It shouldn’t be a surprise to anyone watching new buildings pop up around Seattle, but apartments around here are getting smaller.
15 years ago in 2002, new apartments had an average square footage of 896 square feet, according to census and Axiometrics data compiled by real estate firm JLL. In 2017, that number shrank nearly 30 percent from 2002, at 635.
This is also a 13 percent drop from just two years ago.
That’s the lowest square footage Seattle’s seen in that 15-year time period. The last time we got close was in 2012, with 640 square feet.
Small efficiency dwelling units (SEDUs) and microapartments, a growing piece of Seattle’s apartment framework, are certainly a factor here. The average size of those units is less than 350 square feet, according to JLL’s data. While the price tag might be lower, the price per square foot is higher; in the city core, microunits rent for an average of $5 per square foot, compared to $3.50 per square foot for a conventional studio.
Seattle submarkets with the smallest apartments
|ID/Pioneer Square/Beacon Hill
JLL’s data brief largely attributes this to millennials. “Millennial renters value location and accessibility over square footage,” reads the brief. “Large kitchens and entertaining space such as a living room are no longer necessary when exciting restaurants and bars are just outside your apartment.”
We asked: Do they really not care about having a living room? Or is it just less of a priority when trying to find something they can afford in the current housing market?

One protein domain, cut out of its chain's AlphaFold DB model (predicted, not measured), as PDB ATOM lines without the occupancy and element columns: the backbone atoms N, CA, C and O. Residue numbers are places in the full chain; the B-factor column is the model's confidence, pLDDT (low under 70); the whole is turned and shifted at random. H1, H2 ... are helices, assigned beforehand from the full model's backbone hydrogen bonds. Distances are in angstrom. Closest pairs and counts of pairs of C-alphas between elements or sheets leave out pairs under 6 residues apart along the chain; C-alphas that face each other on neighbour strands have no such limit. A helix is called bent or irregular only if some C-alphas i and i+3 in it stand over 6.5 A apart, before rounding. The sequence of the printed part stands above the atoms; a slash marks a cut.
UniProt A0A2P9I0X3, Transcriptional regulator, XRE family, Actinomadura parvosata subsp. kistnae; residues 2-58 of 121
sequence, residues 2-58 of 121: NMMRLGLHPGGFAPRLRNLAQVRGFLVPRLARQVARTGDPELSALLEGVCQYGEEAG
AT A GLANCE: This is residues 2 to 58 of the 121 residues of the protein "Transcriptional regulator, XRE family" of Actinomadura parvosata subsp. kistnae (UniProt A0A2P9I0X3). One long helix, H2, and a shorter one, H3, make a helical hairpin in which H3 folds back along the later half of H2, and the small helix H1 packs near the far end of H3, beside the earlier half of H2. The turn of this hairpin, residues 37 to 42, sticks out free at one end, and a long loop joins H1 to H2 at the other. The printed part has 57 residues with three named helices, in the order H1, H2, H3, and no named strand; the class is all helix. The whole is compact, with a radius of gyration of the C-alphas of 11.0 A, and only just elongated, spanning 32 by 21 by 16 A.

JLL multifamily senior research analyst Kiki Boone said that there are a “number of factors” here. She does think millennials are a part of this: millennials started renting around 10 years ago, give or take, and as more millennials enter the market, apartments keep shrinking.
That’s not limited to studios and smaller or open one-bedrooms that would be sought out by someone trying to save money on rent, said Boone. Apartment sizes are shrinking across the board. “So not only are the studios and one-bedrooms getting smaller,” explained Boone, “but the ‘larger’ one-bedroom and two-bedroom floor plans are smaller than they used to be, and they make up a smaller percentage of the market than they previously did.”
“Millennials aren’t causing this shift,” said Boone, “but this is the first generation that is [accepting] small units as the new norm. So until a generation refuses to rent the tiny apartments, and moves to the suburbs for larger living spaces, more amenities and 2 hour commutes, it looks like smaller units are here to stay.”
So which neighborhoods have the smallest apartment sizes? JLL looked at apartments built since 1990, and found that Green Lake and Wallingford had the smallest units, with an average size of 569 square feet.
The International District, Pioneer Square, and Beacon Hill were second, with 578 square feet—this area has some of the region’s tiniest apartments, especially in the ID, but many of them were built well before 1990.
Other submarkets that rank among the tiniest, according to JLL: The U District, Capitol Hill and Eastlake, and the Rainier Valley.